A lawsuit at the U.S. Supreme Court could undermine democracy by allowing state legislators to overrule the will of the people in elections for Congress and the presidency.

In a Q&A session last week, the Attorney General said that the result should keep Americans up at night.

There is a focus on the issue of gerrymander. If North Carolina lawmakers win the case, the states would be able to draw congressional district maps that inflate the power of whichever party controls the legislature.

Blue and red states have done that for a long time. A growing number of state supreme courts are cracking down on partisan gerrymandering.

This case wants the US Supreme Court to prohibit state courts from ruling on federal elections. Issues like voter ID, felon voting rights, mail-in voting and more could be affected by that.

Similar arguments have been shot down multiple times by the Supreme Court. The court's most conservative justices agreed they should look at it again. The court is expected to issue a ruling next year, in time for the 2024 elections.

The case may encompass more than just gerrymander.

The Supreme Court has the power to give so much power to the state legislature that they would be able to overturn the popular vote in presidential elections.

The stakes are higher now than they were four years ago due to the number of election deniers who are running for state legislative seats.

Legislative leaders deny that they would have final say over who gets North Carolina's votes in future presidential races if they win this case.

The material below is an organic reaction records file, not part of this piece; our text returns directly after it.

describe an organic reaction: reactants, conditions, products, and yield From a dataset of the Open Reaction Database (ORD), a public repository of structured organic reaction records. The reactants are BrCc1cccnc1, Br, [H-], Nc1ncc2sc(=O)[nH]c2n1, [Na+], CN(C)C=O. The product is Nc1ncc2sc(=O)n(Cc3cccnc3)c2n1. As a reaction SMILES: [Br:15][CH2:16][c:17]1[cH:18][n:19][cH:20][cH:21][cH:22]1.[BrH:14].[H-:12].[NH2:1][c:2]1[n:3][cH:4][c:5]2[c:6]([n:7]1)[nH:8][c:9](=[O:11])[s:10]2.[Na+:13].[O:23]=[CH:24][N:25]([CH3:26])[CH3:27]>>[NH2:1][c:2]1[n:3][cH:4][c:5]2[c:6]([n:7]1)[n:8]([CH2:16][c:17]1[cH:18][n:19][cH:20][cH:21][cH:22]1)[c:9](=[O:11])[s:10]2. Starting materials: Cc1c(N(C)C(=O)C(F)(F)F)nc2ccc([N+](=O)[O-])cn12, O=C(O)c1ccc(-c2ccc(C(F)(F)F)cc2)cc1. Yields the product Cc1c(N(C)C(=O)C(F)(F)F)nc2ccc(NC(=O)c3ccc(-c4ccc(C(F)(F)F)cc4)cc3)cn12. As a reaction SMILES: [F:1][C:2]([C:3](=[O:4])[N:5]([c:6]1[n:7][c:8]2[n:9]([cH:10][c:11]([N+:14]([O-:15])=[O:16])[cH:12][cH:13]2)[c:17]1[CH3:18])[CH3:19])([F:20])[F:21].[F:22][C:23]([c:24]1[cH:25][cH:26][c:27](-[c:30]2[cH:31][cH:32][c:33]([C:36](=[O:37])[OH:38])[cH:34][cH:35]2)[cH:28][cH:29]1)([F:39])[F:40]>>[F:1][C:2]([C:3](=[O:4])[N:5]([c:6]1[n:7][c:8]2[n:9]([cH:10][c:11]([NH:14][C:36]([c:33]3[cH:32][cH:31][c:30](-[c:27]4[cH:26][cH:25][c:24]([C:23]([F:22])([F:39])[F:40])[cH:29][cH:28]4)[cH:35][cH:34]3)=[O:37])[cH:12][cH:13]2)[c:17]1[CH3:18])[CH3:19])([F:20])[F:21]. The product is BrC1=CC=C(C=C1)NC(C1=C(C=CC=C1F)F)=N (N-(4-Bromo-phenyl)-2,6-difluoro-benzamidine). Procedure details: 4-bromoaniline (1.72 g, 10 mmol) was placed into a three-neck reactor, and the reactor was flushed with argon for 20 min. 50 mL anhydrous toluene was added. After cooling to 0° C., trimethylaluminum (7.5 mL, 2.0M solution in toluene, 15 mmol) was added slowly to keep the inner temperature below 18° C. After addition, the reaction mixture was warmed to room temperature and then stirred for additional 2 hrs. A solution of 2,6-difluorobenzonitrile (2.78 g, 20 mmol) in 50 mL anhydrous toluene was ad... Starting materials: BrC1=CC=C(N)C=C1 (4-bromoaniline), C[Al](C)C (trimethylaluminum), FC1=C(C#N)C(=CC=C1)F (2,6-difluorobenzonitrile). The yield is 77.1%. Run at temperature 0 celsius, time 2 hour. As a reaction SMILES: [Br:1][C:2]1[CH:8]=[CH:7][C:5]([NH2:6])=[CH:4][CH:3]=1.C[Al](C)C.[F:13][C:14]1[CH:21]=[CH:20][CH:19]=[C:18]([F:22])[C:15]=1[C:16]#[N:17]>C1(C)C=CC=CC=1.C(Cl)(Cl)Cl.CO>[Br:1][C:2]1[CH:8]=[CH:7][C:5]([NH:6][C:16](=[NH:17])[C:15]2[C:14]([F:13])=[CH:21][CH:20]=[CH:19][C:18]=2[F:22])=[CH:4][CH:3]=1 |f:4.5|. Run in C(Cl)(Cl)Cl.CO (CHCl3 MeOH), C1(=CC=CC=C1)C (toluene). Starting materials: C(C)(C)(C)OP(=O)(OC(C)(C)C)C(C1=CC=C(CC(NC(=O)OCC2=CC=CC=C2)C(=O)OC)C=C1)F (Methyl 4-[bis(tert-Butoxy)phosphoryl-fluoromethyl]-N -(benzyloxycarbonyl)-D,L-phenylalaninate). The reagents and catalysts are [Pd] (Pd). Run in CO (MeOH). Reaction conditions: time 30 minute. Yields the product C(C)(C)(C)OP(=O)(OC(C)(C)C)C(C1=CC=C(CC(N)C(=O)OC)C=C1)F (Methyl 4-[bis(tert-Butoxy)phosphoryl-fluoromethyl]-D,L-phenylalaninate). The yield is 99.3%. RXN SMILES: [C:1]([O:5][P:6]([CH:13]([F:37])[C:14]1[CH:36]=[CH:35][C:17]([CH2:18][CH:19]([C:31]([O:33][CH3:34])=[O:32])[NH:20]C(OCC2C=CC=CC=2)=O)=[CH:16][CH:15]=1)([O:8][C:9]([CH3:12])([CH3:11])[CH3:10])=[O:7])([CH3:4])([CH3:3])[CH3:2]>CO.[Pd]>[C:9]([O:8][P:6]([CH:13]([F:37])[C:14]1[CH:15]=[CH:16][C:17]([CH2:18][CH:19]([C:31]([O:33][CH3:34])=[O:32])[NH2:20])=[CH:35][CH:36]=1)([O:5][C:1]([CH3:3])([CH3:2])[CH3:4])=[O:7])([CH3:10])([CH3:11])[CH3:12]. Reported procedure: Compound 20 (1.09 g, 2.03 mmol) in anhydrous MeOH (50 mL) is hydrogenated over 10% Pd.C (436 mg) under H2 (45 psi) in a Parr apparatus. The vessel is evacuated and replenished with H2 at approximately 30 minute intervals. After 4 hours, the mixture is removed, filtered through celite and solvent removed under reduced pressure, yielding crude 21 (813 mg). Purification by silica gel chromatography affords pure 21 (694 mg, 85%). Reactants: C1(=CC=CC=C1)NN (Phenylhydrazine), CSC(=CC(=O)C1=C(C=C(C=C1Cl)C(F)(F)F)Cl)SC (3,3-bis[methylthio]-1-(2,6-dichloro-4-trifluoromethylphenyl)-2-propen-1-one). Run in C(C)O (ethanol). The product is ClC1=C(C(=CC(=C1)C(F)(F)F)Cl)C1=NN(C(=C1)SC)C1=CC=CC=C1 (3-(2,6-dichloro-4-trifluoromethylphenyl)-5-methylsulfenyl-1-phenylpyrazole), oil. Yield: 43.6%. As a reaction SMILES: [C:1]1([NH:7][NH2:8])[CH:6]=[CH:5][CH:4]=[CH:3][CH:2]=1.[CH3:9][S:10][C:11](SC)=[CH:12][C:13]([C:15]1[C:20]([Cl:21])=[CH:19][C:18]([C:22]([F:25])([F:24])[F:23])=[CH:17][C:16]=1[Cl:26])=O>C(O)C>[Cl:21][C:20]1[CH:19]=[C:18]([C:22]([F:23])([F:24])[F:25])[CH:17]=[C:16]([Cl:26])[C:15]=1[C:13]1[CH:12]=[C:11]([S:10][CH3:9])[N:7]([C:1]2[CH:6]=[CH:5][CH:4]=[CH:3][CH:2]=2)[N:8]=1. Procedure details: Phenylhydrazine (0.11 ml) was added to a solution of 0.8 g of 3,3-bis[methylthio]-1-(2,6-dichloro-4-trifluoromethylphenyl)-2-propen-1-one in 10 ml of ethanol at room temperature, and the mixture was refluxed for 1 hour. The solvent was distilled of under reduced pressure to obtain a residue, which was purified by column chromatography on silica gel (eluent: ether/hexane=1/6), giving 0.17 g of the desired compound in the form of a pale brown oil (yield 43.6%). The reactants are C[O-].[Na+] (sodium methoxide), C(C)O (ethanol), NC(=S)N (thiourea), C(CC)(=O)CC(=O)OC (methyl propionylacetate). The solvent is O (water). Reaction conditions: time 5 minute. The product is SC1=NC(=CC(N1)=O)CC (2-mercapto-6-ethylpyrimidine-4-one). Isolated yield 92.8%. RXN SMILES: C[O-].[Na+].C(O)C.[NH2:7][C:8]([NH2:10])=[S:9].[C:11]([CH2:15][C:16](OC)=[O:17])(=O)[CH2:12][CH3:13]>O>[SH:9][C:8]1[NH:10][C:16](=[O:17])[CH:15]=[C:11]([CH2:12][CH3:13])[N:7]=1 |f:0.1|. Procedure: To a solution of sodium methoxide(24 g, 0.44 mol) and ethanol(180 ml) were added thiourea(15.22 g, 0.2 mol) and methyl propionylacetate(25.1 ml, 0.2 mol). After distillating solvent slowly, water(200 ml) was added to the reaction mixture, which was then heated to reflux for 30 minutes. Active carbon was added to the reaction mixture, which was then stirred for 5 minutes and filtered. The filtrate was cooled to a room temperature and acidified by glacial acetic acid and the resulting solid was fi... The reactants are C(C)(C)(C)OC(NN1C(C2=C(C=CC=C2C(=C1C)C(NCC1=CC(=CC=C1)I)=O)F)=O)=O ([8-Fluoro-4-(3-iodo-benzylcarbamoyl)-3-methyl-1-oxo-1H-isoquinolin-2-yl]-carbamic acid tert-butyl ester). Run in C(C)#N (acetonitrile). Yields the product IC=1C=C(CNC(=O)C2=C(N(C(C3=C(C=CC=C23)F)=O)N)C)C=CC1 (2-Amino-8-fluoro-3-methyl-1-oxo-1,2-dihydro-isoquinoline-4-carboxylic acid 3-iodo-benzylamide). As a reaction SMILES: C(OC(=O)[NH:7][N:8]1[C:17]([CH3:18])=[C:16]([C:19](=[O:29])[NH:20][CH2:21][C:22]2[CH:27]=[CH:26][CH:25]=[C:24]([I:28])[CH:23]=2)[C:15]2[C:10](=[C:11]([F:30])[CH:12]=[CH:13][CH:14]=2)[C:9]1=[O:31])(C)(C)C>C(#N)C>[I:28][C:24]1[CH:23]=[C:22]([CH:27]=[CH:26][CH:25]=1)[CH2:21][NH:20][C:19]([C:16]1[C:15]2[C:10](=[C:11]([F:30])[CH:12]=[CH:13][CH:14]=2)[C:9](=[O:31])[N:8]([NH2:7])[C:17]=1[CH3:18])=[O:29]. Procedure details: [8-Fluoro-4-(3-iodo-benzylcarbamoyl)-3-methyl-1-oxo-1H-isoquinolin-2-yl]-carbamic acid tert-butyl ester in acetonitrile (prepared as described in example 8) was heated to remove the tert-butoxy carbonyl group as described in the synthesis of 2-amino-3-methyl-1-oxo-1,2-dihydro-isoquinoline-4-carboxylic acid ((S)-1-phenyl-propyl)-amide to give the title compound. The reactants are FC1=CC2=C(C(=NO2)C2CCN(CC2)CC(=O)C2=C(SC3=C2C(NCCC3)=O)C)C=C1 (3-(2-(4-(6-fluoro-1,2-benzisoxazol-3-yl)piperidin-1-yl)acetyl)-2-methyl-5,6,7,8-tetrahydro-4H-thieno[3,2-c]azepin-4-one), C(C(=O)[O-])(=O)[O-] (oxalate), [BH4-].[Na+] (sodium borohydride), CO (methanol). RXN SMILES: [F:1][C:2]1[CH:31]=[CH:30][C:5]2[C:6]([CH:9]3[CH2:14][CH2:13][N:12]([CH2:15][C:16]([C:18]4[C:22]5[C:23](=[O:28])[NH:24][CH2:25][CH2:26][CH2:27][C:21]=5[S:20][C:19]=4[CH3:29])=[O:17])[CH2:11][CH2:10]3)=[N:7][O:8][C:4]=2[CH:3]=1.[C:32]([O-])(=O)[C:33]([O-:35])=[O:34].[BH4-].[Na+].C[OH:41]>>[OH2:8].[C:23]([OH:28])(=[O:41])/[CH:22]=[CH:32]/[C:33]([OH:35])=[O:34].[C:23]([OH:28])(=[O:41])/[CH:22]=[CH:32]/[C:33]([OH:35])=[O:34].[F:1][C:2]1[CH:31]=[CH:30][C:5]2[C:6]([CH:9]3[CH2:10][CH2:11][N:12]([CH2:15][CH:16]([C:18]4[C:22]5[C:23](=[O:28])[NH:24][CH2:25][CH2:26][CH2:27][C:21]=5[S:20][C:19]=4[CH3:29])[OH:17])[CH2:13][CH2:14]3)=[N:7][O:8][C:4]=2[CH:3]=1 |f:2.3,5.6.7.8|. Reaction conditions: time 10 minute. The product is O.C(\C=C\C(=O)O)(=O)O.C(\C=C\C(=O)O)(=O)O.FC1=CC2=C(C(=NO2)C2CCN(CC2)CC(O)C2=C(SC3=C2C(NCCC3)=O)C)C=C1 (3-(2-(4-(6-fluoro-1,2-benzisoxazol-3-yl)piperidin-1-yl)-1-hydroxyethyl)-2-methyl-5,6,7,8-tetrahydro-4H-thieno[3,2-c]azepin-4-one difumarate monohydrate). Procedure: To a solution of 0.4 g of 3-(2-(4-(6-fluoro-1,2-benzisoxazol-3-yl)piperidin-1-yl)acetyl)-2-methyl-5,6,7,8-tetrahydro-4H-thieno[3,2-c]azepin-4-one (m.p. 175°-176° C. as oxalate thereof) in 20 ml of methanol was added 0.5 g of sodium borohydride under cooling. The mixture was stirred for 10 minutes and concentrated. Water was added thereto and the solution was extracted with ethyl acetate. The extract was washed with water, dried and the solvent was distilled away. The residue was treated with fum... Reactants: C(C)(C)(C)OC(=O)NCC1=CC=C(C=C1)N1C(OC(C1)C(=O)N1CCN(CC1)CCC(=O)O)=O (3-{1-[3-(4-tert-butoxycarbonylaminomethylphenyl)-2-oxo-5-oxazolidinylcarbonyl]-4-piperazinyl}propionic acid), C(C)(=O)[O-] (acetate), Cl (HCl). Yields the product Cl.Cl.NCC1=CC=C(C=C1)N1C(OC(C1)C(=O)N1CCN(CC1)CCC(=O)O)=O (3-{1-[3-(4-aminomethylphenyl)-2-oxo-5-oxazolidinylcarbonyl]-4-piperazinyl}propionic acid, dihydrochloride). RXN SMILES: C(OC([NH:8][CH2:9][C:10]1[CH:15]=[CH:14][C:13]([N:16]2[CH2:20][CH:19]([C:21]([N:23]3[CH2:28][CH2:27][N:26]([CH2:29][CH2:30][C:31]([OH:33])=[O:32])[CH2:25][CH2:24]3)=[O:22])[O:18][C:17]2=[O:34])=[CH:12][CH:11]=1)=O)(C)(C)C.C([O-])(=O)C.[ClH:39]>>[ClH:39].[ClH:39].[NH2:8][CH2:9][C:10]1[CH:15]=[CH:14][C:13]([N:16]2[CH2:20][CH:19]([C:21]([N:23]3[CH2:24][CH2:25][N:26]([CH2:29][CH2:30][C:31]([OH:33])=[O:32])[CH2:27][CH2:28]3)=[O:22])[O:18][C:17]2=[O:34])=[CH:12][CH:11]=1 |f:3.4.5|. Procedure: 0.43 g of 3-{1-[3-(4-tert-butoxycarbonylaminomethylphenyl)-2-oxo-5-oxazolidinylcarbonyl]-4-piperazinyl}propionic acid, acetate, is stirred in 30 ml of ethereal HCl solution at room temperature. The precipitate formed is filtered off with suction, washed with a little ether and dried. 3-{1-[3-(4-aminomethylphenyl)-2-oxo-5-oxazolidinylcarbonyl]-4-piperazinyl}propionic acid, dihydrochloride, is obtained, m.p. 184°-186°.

A spokeswoman for N.C. Senate leader Phil Berger said the case was not about the presidential electors.

Overturning presidential elections?

In seven swing states that voted for Joe Biden in 2020, Republicans tried to get their states to vote for Donald Trump. Some of the people involved are being investigated.

If the Supreme Court rules in favor of the North Carolina legislature, that strategy could become a real threat in the future.

On the basis of what they have said about the legitimacy of the 2020 election, you have to really be concerned about what would these people do.

Experts disagree on this point, according to The News & Observer. Some people agree with the Attorney General. It is not possible for legislatures to directly override the popular vote and reassign their state's electoral votes, according to others.

Democratic leaders were criticized for being hypocritical because they denied that North Carolina lawmakers were asking for power from the Supreme Court. She said that he should talk to North Carolina Gov. Roy Cooper if he is worried about election deniers gaining power on the right.

The Democratic Governors Association made the controversial decision to spend millions of dollars backing far-right candidates in GOP primaries, under the assumption that they will be easier for Democrats to beat in a general election than more moderate Republicans.